Welsh said that the company's Eco+ products are products than have a lower carbon footprint that a competing product on the market, while having at least the same functionality. The company’s goal is to have 80 percent of new products in its pipeline be Eco+ by 2015, as well as 50 percent in total sales.
Overall, DSM reduced greenhouse gas emissions by 10 percent last year, along with reducing total energy usage by 8 percent.
“The reaction internally amongst the executive community is about what you expect whenever you touch someone’s money," Welsh said. "It becomes a priority."
Seeing beyond the short term
While Welsh believes that the company’s sustainability initiatives will have a direct impact on the company’s bottom line, will other companies follow suit?
“This [executive compensation linked to sustainability] is still an extraordinary rare phenomenon with large cap companies, and I don’t see that changing much in the short term,” said Bennett Freeman, former senior vice president for social research and policy of the Calvert Group.
Alcoa and Unilever represent two of the few large cap companies that are embracing this new way to incorporate sustainability.
As the third largest aluminum producer in the world, Alcoa has made 20 percent of executive compensation tied to safety, environmental stewardship, voluntary GHG reductions and energy efficiency, according to the Ceres report.
Unilever, the Dutch-British consumer goods company and familiar sustainability leader, has tied part of the CEO’s bonus directly to sustainability.
Last year, CEO Paul Polman was the benefactor of a $722,230 bonus for meeting sustainability targets including reducing greenhouse gas emissions, water and waste as part of the company’s “sustainability living plan.”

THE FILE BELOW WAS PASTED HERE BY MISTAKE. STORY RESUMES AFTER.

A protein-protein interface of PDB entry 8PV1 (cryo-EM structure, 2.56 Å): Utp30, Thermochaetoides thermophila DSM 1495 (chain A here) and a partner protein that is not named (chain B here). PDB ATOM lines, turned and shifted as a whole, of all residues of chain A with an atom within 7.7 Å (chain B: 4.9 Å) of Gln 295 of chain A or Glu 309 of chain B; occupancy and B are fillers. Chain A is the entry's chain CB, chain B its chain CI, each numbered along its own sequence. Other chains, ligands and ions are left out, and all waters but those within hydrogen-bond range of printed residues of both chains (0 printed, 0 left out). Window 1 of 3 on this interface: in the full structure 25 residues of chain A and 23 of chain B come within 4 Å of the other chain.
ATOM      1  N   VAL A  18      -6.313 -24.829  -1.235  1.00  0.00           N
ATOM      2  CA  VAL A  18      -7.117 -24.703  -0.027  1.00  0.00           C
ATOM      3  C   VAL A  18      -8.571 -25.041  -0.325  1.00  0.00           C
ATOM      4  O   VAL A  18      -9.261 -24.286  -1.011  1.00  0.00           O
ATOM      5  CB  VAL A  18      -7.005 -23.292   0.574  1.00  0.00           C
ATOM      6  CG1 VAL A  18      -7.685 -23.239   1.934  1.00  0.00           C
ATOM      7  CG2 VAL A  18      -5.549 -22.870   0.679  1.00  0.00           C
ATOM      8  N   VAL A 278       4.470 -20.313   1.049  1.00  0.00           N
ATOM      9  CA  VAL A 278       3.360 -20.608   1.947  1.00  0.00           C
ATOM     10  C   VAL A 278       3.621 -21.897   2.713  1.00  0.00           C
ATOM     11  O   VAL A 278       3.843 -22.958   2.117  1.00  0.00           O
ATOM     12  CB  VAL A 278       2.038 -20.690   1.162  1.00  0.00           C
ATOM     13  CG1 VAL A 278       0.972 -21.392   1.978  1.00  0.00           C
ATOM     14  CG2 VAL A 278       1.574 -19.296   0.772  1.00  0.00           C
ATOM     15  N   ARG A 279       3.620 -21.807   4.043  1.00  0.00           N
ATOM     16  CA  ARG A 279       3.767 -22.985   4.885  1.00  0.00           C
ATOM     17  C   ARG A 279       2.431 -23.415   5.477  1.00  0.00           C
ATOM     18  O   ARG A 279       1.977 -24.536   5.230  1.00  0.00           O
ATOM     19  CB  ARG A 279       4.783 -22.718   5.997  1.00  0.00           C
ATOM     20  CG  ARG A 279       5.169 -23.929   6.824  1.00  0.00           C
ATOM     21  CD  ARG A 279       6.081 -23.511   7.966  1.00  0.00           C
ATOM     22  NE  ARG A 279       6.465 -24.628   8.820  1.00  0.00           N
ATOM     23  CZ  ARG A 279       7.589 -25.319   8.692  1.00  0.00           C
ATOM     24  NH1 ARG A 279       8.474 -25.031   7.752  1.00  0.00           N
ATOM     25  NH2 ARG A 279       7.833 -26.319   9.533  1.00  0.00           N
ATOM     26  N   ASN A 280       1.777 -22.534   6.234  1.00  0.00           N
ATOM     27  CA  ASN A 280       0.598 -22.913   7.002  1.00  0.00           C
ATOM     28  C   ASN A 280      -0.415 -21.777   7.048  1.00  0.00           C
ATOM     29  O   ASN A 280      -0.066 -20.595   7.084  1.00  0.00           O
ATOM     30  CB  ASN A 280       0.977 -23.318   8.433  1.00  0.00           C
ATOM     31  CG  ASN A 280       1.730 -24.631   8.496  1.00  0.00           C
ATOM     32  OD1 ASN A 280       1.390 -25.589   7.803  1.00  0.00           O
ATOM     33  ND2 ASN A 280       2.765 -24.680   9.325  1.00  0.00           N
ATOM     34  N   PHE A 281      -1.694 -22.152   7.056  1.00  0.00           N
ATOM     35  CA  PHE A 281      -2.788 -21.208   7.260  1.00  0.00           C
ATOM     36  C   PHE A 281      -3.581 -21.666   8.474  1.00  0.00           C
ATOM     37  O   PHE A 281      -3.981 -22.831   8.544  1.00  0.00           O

“This is going to be an evolution of many years and indeed over generations. In the meantime, we need education as well as role models like Paul Polman,” said Freeman.
Freeman suggests this evolution will take a number of years in part because of lapse regulation and enforcement by regulatory bodies such as the Securities and Exchange Commission.
Sustainability concerns have not been made a priority by the SEC. With the exception of two pieces of legislation regarding disclosing climate change as a risk and conflict minerals in the eastern Democratic Republic of Congo, the agency has issued little guidance requiring companies to list sustainability risks.
Because the SEC has not issued significant guidance about sustainability and environmental risks, it requires companies to voluntarily report and integrate sustainability into financial statements.
While many companies are just beginning this process, getting the majority of publicly traded companies to integrate sustainability with executive compensation might seem like a pipedream. Executive compensation for publicly traded companies has to be approved by members of the board of directors.
“This is a tough nut to crack because it requires the board to explicitly embrace the proposition that sustainability is a core indicator of the CEO’s and internal company’s responsibilities and performance, and that is a bridge that very few boards … are willing to cross,” said Freeman.